Dubai crucial for Iran
By Malini Hariharan
The blog recently had an opportunity to talk to a few Iranian companies and was impressed by their sanguine approach to the challenges posed by the new round of sanctions.
This too shall pass was the prevailing philosophy.
“We have a long experience [in dealing with sanctions]; we feel the pinch immediately after the announcement but slowly adjust and find new ways to do business,” said an Iranian source.
Dubai continues to be the main conduit for exports but in some cases secondary companies have been set up at other locations to mask the trail to Iran.
A second source believed the sanctions were merely a test and was confident that nothing can stop them from exporting product.
They often do not get the best price in the market but no one was complaining about this.
The figures do suggest that Iran has been successfully placing product.
The Tehran Times reported that exports were up 50% (in value) during the first seven months of the Iranian calendar year ended 22 October, with polyethylene (PE) and methanol being the major exports.
The managing director of Iran’s Petrochemical Commercial Co (PCC) said the country had defined new target markets such as Africa and South America. He also noted that “the final stages of negotiations between Iran and Egypt were ongoing “for exporting poylpropylene (PP), urea, fertilizer, methanol and paraxylene”.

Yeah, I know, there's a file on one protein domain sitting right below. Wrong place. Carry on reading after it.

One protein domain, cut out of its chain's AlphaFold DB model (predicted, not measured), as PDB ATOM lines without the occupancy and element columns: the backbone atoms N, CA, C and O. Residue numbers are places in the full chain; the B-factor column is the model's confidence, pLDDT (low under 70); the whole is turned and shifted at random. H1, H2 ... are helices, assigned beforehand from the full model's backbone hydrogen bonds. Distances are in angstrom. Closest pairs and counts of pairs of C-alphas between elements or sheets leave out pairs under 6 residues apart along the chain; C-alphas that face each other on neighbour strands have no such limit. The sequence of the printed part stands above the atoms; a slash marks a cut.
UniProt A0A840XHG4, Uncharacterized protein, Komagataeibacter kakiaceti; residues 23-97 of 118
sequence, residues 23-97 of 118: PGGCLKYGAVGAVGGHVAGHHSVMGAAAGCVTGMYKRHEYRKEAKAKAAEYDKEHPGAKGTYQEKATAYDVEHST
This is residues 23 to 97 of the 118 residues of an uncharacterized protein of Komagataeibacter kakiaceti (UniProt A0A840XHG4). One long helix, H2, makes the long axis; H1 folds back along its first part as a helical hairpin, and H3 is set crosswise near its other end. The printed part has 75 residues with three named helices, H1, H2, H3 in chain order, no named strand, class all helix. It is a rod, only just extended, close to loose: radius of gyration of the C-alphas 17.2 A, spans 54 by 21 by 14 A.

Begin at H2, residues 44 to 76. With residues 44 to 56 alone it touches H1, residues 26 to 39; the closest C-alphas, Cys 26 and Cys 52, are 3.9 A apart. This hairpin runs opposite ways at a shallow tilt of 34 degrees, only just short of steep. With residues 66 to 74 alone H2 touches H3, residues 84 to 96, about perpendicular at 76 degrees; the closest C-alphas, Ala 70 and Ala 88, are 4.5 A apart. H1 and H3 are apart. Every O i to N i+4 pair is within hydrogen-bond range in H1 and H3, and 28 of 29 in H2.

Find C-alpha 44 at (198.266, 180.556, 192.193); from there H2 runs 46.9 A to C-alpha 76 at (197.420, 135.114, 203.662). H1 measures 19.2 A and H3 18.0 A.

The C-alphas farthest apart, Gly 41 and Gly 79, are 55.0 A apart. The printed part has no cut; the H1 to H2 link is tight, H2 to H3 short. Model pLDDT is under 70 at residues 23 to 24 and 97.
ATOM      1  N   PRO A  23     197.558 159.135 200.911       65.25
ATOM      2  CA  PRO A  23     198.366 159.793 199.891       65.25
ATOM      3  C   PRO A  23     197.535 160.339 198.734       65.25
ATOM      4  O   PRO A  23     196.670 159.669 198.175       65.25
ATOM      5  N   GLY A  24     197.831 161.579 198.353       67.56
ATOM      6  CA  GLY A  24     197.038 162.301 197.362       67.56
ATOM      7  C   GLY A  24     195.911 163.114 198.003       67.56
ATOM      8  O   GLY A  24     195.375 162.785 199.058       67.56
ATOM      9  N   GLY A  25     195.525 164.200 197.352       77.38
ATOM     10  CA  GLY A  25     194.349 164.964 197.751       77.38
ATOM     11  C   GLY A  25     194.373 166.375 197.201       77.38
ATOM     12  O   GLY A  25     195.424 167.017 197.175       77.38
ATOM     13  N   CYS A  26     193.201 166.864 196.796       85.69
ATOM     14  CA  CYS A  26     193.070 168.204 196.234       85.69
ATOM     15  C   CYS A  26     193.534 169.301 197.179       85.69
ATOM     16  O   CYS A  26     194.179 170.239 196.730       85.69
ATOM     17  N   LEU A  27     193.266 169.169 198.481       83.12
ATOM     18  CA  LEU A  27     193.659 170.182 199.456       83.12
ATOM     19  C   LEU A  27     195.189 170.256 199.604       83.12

But China will remain a key market. Iran exported around 350,000 tonnes of High Density polyethylene (HDPE) to China during January-September, up 33% from last year, reports my colleague Bee Lin on ICIS news.
Linear-low Density PE (LLDPE) exports were up 15% at 50,000 tonnes while Low Density PE (LDPE) exports tripled to 187,819 tonnes.
The volumes are set to rise even further as PCC Shanghai, a wholly-owned subsidiary of PCC, has obtained a licence to sell PE and PP in yuan in the Chinese domestic market.
It has also applied for a license to sell liquid petrochemicals in yuan.
The only worry that was evident in some quarters was the move by newly privatised companies to enter their market on their own. Previously PCC was the sole exporter of Iranian product.
“They don’t have much experience and sometimes undercut other sellers by as much as $100-150; they don’t realise that they are running the risk of starting anti-dumping investigations,” complained a third source.
The private companies are no doubt been eager to test their wings. But with the going getting more difficult and ingenious ways needed to do business they could eventually return to PCC.